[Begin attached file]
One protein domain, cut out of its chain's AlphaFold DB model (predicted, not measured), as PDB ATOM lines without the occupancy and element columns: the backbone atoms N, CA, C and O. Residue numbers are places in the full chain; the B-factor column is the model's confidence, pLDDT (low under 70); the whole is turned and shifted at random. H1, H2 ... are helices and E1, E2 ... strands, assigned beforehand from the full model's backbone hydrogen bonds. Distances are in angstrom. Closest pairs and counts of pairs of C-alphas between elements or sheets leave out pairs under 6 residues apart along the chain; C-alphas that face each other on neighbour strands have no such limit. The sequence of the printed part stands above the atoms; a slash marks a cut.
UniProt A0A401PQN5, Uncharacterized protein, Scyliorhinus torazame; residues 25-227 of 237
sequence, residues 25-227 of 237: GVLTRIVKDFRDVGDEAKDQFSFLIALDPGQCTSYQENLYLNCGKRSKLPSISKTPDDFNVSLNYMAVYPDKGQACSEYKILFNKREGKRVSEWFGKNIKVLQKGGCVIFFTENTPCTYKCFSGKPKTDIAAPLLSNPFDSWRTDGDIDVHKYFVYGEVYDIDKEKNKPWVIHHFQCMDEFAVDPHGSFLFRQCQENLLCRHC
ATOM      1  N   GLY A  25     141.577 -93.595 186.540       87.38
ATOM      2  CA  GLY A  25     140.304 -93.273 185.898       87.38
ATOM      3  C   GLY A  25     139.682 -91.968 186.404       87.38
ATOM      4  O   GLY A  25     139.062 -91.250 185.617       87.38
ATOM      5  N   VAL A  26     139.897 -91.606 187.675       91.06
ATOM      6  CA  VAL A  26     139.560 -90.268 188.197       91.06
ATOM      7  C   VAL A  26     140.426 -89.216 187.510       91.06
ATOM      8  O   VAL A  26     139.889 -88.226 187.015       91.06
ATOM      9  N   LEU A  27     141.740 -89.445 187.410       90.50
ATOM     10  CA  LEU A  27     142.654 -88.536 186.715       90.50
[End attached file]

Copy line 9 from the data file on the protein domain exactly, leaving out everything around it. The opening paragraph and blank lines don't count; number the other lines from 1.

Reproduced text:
ATOM      7  C   VAL A  26     140.426 -89.216 187.510       91.06